The creatures know that man has invaded their sanctuary and they will be ready this time, ready to use those claws and those teeth and any other hellspawned weapons they have at their disposal to rip my comrades limb from limb. I make my decision fast and increase my speed as I creep along the wall, passing other broken generators that make the same familiar noises as the one by my hiding place.
The pathway between wall and generator is blocked by a chunk of rubble that fell from the crumbling wall, so I must leave its protection. Sweat prickles on my brow and I begin to shake despite my confidence that these creatures can only live in darkness, but I know that I must brave the open room. I crouch low to the broken ground and move out as quickly and silently as possible, eyes darting rapidly around the huge room, heart in my throat. The noise of the generators surrounds me and cocoons me as I creep along.
The sudden silence roars in my ears and my breath catches in my throat as the lights go out with a plink. I am too far from the doorway. I can see nothing in the sudden blackness. My heightened senses hear a horrible clicking, a scritching, a sickening skittering that grates on the soul. A cry quite unlike any other echoes up from the depths of the basement, and more voices join it in a repulsive chorus from some Godforsaken opera.
I break into a run, trying to free my grapple-hook from my belt as I go, but the cloudy sky covers the light of the moon and the darkness foils my escape plan. My foot catches on a piece of rubble and I topple to the ground, crying out in agony as I feel something pierce the soft flesh of my thigh and snap from its home.
Still the terrifying scritching echoes around the factory, making my insides itch with its otherworldly sound. It feels as if it is a part of me, like their claws are raking my brain. I am sure that the sound is getting louder, closer.
Tears of pain blur the pathetic amount of vision that I had, and I scramble desperately backwards in the hope of finding a hiding place before they come. Trying to wipe the tears away only rubs into my eyes the rust that coats my hands, and I choke on despair as the tears increase their flow.
This is it. I am going to die. I continue to scrabble blindly backwards until my back hits the slowly cooling surface of a generator. I tense and wait for the end.
My heart rate and breathing begin to slow. I gingerly feel my way to where my thigh was hit and retch as I feel rusty metal, sticky with blood, protruding from my flesh. I pat the floor around myself and establish that my grapple-hook is gone, but at least I know that I need only retrace my scrabbling to find it. Perhaps this is not the end.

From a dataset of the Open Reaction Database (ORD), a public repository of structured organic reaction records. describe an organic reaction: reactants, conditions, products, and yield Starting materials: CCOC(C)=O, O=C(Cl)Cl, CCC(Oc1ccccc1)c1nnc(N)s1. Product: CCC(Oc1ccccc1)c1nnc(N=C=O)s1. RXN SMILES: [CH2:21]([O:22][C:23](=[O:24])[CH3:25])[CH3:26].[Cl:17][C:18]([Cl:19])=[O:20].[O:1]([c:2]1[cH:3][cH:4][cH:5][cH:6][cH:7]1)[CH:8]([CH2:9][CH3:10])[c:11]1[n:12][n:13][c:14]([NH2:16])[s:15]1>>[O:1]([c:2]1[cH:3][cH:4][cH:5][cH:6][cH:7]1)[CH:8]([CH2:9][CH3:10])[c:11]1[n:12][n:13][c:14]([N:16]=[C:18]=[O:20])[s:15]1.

My tears have washed away all the rust, and I wipe my eyes with a handkerchief. As I am dabbing the last of the moisture away, every hair on my body suddenly stands on end. Bile crawls up my throat and I freeze, petrified, paralysed by fear. A terrible sensation creeps up my spine. I begin to shake madly. I cannot breathe.
Slowly I move the kerchief away from my eyes to look ahead of me, and this time I know for sure that it is the end. Inches from my face a pair of piercing yellow eyes meet mine, and I gaze into hell.
So the reason I wrote in first person present was partly because I was still practicing first person, but also because I felt that it increased tension. I don’t know if this is the conventional wisdom or not. I thought that writing in first person present would help draw the reader into the situation and make the fear more present, but also that not knowing the protagonist would be okay would add to the fear that they would not come out of this alive. I hope the mystery came across as deliberate rather than shoddy writing.
The setting was vaguely steampunky to allow me to combine the modernity of a piece of machinery with a fantasy setting, and I enjoyed writing that setting. I actually really enjoyed writing this whole piece, probably as much as I enjoyed A Medieval Tavern! I would like to write something like this again.